US bishops to seek 'middle way' on Holy Communion at annual conference in Baltimore

Jonathan M. Pitts, The Baltimore Sun on

Published in Religious News

The worldwide church is embarking on multiyear “eucharistic revival project,” he said, and the U.S. bishops decided they could contribute by writing a document that views the rite — the most important of the church’s seven sacraments — through fresh eyes. That, he says, calls not for a political statement, but for “pointing out some of the truths about the Eucharist that are especially timely,” including how it “puts us in touch with Christ’s redemptive sacrifice of love.”

When the document is presented, Lori said, the bishops will have an opportunity to amend it. They could submit suggested changes to the committee, which could then bring them to the full body for a vote. Still, he expects the group to find a “middle way.”

“There will be various kinds of amendments, but my sense is that the bishops are focused on pastoral issues, on wanting to invite people back to the Eucharist and to help people to be robust in their faith in the Eucharist,” he said.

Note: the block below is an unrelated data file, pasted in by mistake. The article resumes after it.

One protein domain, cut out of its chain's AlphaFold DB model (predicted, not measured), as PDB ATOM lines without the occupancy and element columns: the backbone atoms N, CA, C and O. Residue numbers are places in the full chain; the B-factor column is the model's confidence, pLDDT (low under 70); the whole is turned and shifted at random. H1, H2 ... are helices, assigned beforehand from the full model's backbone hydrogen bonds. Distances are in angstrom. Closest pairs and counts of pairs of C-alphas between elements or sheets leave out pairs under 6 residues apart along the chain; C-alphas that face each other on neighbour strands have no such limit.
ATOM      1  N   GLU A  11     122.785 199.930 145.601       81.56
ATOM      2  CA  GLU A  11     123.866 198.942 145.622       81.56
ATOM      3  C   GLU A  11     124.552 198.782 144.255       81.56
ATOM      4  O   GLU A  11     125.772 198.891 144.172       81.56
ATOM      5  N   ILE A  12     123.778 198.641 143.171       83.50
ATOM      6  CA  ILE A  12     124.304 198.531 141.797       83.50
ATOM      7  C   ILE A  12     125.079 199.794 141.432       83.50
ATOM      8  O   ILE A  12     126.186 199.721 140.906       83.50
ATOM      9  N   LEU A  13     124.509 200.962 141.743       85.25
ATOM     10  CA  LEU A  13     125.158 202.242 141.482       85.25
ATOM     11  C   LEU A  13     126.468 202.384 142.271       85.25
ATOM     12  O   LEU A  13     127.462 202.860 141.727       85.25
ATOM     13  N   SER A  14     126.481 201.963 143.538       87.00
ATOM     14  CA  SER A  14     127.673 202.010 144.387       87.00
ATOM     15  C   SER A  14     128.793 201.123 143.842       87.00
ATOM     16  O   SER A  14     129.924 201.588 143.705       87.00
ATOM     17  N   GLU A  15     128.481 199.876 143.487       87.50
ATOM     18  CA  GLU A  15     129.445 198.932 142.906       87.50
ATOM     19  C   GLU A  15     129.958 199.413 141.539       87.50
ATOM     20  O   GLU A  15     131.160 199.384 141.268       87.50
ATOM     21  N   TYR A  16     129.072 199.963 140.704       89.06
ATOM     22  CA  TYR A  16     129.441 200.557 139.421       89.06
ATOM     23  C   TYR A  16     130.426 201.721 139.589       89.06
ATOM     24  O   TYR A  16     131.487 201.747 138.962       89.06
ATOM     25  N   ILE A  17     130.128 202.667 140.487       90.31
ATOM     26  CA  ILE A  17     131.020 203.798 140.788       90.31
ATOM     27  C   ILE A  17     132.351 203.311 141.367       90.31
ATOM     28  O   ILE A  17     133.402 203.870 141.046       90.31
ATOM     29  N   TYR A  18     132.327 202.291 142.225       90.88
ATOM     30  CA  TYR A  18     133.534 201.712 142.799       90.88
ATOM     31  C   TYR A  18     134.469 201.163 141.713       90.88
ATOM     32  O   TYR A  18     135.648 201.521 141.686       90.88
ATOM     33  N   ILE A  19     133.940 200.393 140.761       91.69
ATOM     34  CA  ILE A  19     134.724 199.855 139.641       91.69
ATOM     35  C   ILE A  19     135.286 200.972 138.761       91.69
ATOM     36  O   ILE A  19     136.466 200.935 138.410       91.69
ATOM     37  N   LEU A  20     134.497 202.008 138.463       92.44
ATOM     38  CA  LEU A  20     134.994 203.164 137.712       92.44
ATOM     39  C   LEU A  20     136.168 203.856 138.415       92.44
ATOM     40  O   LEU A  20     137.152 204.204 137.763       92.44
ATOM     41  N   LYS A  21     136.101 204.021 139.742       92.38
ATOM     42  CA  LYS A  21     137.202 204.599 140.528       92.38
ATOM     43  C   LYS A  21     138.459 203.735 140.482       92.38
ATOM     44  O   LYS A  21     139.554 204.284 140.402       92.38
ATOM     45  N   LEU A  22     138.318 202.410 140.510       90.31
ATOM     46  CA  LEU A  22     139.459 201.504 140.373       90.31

The scene around the Marriott will not be without controversy. Hundreds are expected to attend a rally Tuesday by Church Militant, a far-right group whose members protest what they consider a leftward drift by the worldwide church. The group will rally at MECU Pavilion, within view of the bishops’ hotel, after winning a court battle with the city of Baltimore over its right to appear. Scheduled speakers include former Trump adviser Steve Bannon, who was indicted Friday on charges of contempt of Congress for ignoring subpoenas, and conservative commentator Milo Yiannopoulos.

Lori said it is not unusual for groups to protest while the bishops meet and expressed gratitude to the bishops’ conference for providing security for the meetings.


Last year’s assembly was virtual due to the coronavirus pandemic, which means the bishops haven’t come together in the same place for two years. They’ll practice some social distancing and wear masks, Lori said, in compliance with Baltimore City guidelines, but that won’t diminish the joy of his colleagues’ return.

“I’m always very happy when the bishops are here in Baltimore, the nation’s first diocese,” he said. “I always think of it as a homecoming.”


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